While most of these early character traits are built into the newborn’s hereditary makeup, their appearance may be delayed if your baby is born quite prematurely. Premature babies don’t express their needs—such as hunger, fatigue, or discomfort—as clearly as other newborns. They may be extra sensitive to light, sound, and touch for several months. Even playful conversation may be too intense for them and cause them to become fussy and look away. When this happens, it’s up to the parent to stop and wait until the baby is alert and ready for more attention. Eventually most of these early reactions will fade away, and the baby’s own natural character traits will become more evident.

Babies who are less than 5.5 pounds or 2.5 kg at birth (low birth weight), even if they’re full term, also may be less responsive than other newborns. At first they may be very sleepy and not seem very alert. After a few weeks they seem to wake up, eating eagerly but still remaining irritable and hypersensitive to stimulation between feedings. This irritability may last until they grow and mature further.

From the very beginning, your baby’s temperamental traits will influence the way you treat her and feel about her. If you had specific ideas about child rearing before she was born, reevaluate them now to see if they’re really in tune with her character. The same goes for expert advice—from books, articles, and especially from well-meaning relatives and friends—about the “right way” to raise a child. The truth is, there is no right way that works for every child. You have to create your own guidelines based on your child’s unique personality, your own beliefs, and the circumstances of your family life. The important thing is to remain responsive to your baby’s individuality. Don’t try to box her into some previously set mold or pattern. Your baby’s uniqueness is her strength, and respecting that strength from the start will help lay the best possible foundation for her high self-esteem and for loving relationships with others.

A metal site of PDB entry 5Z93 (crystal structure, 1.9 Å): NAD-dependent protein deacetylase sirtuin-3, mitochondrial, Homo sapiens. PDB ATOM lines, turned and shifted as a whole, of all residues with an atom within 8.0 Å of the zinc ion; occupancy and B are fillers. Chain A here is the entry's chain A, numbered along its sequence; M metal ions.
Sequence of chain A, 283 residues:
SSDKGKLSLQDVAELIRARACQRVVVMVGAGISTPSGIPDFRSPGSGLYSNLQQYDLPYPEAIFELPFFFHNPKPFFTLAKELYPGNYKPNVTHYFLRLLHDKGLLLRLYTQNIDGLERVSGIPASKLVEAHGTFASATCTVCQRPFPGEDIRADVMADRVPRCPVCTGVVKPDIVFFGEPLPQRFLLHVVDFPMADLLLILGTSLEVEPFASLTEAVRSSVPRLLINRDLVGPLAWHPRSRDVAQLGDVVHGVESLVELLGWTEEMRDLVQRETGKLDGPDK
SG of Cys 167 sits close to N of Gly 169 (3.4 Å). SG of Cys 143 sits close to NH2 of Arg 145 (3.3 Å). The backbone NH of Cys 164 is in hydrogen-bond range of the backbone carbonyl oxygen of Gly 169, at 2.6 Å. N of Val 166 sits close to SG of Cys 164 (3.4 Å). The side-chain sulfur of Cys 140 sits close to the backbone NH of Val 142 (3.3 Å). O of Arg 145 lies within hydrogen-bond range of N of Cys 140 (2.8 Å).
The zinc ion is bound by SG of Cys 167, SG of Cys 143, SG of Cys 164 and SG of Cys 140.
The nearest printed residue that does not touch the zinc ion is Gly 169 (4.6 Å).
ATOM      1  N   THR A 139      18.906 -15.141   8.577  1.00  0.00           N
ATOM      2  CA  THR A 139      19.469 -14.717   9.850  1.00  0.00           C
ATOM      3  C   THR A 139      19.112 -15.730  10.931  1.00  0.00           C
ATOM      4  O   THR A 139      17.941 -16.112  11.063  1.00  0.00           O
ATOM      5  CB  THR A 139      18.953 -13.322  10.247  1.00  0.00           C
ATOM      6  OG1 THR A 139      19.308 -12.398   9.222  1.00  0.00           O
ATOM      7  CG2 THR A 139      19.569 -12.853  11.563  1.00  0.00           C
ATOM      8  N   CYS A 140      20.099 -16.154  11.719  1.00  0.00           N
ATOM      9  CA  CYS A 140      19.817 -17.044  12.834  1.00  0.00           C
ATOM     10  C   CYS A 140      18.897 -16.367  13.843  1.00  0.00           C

Source: Caring for Your Baby and Young Child: Birth to Age 5 (Copyright © 2009 American Academy of Pediatrics). The information contained on this Web site should not be used as a substitute for the medical care and advice of your pediatrician. There may be variations in treatment that your pediatrician may recommend based on individual facts and circumstances.

PRE-SCHOOL: Growing Independence

Children Love to Learn

  • Open and honest communication will create a lifelong closeness with your child.
  • Routines and responsibilities will let your child know what to expect. When a rule is broken, a natural consequence needs to follow.
  • As you teach your child how to be independent, you also need to teach how to be safe.
  • Learning how to be a good friend is an important skill you can teach your child.
  • Your little one is starting to explore the world outside your home. This is exciting, but can be scary!

Children from 4 to 6 years old are:

  • Beginning to develop their independence and form real friendships.
  • Learning rules to more difficult games.
  • Developing important life skills.

Set Limits

When children do something against the rules, explain simply and in a few words:

  • That what they did was wrong
  • What will happen if the behavior continues Consequences need to be logical, meaningful, and simple. For example: if your child rides a bike without a helmet, the bike is off limits for a day or two; or when your child won’t share a toy, that toy can’t be used for the rest of the day.

Create and Keep Routines

Teach about rules by setting up daily routines. Children do best when they know what to expect.

In the morning:

  • Use the bathroom
  • Get dressed
  • Have breakfast

At bedtime:

  • Take a bath
  • Brush teeth
  • Read a story

Schedule specific times for TV, video games, and use of the computer. When you know what your child is watching, you can avoid violence and other unacceptable content. Limit “total screen time” to no more than 2 hours a day.

Read at bedtime. This helps your child:

  • Settle down after a busy day
  • Learn how to read

Have meals together as much as possible. This is a great way to spend time together and share family traditions, while also teaching good eating habits and table manners.

Take Time to Talk and Listen

Children feel important when adults take the time to talk with them. Talking often, and about many things, helps them gain self-confidence. Ask about friendships and the activities that your child enjoys. Talk about your own best and worst experiences.

Ask your child:

  • “What was the best part of today?”
  • “What was the hardest part of today?”

Let your child know that it’s OK to have and talk about negative feelings. Share the best and hard parts of your day. This teaches your child that we all have ups and downs.

Assign Responsibility